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Tony Blair's impact on British, European and world politics began in an aura of freshness and optimism and is ending in bitter controversy over policy failure, allegations of corruption, and above all the wars in Afghanistan and Iraq. How will history judge him?
Britain's prime minister is leaving the stage after ten years. openDemocracy writers say goodbye.
Britain's chancellor will be invited by Queen Elizabeth II to form a government on 27 June 2007, and thus become Tony Blair's successor as prime minister. Anthony Barnett tracks his journey.
The British prime minister's peculiar attitude to Americas leaders weighs heavily on his domestic legacy, says Godfrey Hodgson.
The increasing presence of faith issues in public life during Tony Blair's time in office is reflected in the messianic strain of his personal-political vision, says Tina Beattie.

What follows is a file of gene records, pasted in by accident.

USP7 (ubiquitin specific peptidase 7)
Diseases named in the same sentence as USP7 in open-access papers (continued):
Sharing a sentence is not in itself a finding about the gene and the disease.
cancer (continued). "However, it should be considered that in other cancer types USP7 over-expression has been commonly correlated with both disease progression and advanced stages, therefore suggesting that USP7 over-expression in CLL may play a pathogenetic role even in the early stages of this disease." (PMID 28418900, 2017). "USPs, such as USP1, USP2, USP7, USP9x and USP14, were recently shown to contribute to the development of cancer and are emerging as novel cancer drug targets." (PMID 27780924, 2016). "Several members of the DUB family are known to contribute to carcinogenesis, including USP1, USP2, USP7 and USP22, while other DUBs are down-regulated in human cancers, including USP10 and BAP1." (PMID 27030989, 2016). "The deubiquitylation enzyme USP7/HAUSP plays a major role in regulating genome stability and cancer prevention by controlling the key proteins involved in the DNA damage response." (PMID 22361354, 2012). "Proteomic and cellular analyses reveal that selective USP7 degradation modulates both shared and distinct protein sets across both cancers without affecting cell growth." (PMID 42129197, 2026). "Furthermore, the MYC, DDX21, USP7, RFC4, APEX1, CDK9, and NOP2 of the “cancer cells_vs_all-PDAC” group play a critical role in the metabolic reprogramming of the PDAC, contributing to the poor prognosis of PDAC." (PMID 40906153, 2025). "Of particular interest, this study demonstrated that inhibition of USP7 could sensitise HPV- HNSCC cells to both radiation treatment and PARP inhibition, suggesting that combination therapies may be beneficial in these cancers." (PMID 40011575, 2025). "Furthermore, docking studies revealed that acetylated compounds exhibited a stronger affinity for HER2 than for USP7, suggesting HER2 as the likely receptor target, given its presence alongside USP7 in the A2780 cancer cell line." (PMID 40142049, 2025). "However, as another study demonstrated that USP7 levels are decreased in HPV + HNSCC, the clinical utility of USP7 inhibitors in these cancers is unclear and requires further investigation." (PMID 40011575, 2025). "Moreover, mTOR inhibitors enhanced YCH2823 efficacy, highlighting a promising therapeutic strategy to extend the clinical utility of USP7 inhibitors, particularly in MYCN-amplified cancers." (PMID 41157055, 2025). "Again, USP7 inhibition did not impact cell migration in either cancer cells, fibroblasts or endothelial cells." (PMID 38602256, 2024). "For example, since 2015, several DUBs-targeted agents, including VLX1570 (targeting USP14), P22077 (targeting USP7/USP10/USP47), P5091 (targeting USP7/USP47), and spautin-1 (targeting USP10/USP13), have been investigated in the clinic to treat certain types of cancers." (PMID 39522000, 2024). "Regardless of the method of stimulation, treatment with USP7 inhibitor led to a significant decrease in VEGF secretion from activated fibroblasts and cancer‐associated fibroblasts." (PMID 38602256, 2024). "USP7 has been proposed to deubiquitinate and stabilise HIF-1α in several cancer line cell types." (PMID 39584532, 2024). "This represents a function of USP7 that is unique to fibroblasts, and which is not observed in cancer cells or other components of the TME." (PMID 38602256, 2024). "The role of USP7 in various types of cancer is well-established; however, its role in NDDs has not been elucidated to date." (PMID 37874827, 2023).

The true stature of Britain's prime minister may become apparent only after he leaves office, says Brian Brivati.
Blair's brave vision of humanitarian intervention, born in Sierra Leone and Kosovo, died in Iraq. The tragedy is the waste of promise, says Felix Blake.
The British prime minister's self-consciously new vocabulary has a complex relationship to political reality, says Norman Fairclough.
The British prime minister has replaced real politics with a carefully crafted fiction, says Roger Scruton.